The most complicated watch ever created, and the most expensive watch to be sold at auction is the Patek Philippe $11 million pocket watch. It took five years to build, and for that amount of money, it surely tells really good time.
I just love a pretty watch. The bigger the face, the better. The more bling around the circumference, the prettier I think it is. It doesn’t have to be expensive, either. Just big and blingy. Accuracy would be nice, as well, although I have been known to wear a pretty pink watch that didn’t even work. I just liked the bright color of the band and the glistening stones around its big round face.
Speaking of telling time, my granddaughter and I are memorizing 66 faith-building Bible verses in a pretty short amount of time. In one year, we plan to be able to rattle off all 66 to anyone who asks. Although, it will more than likely be just the two of us asking each other.
Before I started this journey of memorizing 66 verses with Kynzie, I had no idea how much pure joy it would bring me to hear her voice utter the words.
I also had no idea how difficult it would be to put into words the way memorizing these verses is adding to my own faith.
A few years ago, I studied the book of Esther with a group of women at church. We didn’t just study it from a knowledge perspective; we got to know the person. Esther. Who was she? Why was a book of the Bible named for her? What was it about her that stood out enough for her to be memorialized on the pages of the greatest story every told?
I’m already tearing up.
Maybe that’s because I’m remembering. It’s all coming back to me. You can study Esther all alone on your patio or at Starbucks or propped up on your bed pillows, and you’ll still need a box of tissues. But to study this book in a living room filled with other women, each at different life stages? Ahhh, now that’s even better. How could we have helped but collectively capture the calling on Esther’s life and not attach it to our own? We couldn’t.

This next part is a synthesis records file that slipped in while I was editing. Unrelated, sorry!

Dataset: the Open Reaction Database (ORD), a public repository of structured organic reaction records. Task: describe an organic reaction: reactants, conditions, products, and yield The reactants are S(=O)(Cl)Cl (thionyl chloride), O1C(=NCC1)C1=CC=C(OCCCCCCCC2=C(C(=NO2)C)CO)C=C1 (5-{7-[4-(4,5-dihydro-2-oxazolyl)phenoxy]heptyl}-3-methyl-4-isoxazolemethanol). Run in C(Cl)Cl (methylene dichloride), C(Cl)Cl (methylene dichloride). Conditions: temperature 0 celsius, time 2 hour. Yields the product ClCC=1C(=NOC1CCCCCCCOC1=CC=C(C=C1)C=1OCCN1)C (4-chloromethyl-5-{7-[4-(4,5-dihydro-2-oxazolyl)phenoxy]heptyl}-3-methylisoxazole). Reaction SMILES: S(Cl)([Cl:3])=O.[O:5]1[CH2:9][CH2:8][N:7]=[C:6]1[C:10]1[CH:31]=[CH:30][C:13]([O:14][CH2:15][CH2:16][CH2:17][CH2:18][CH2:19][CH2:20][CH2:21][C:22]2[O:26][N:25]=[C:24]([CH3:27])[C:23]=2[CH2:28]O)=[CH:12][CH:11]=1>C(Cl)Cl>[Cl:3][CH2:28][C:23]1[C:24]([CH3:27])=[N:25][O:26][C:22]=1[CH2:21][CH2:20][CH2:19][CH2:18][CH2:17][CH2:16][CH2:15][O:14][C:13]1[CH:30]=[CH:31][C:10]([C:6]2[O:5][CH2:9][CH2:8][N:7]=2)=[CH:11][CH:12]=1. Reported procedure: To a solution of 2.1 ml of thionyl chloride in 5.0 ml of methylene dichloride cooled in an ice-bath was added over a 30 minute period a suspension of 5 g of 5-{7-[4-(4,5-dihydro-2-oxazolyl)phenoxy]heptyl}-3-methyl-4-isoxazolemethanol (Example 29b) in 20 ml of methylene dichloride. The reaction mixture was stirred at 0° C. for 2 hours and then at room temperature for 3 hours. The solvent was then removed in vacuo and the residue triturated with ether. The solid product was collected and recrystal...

Here’s how the story plays out.
The year was 480 B.C. The emperor was Xerxes, who called for a six-month war-planning summit, after which he hoped to be able to conquer Greece. At the end of the six months, Xerxes planned a week-long, extremely extravagant banquet.
Xerxes decides to parade his wife before all the guests once everyone was intoxicated and entertained, but Vashti was completely unwilling. As we say today, Vashti wasn’t having it. This was a crowd of mostly men, mostly drunk, and Vashti must have been mostly modest, so she refused.
If Vashti had realized what was going to happen next, she might have been a little more accepting of her husband’s party game, but she stuck to her principles and laid down the law in spite of what might befall her choice. Xerxes was furious. He saw her action as insubordinate, and furthermore, as a possible precursor to a woman’s movement that would lead all the women of the land down the path of feminine resistance.
So what happened to Vashti? She was demoted. Scooted all the way out of the big bed. Dropped like a hot Persian potato. No longer was she Queen Vashti, the empowered. In the blink of a fully-clothed eye she had become just plain ol’ everyday, just like everyone else Vashti.
Four years go by before King Xerxes gets around to finding a replacement for the royal seat next to his own. He was busy for a while with his war efforts, and when things settled down, it was time to find a new wife. (I choose to believe ol’ Xerxes had learned a thing or two about women by the time he started hunting up a new one.)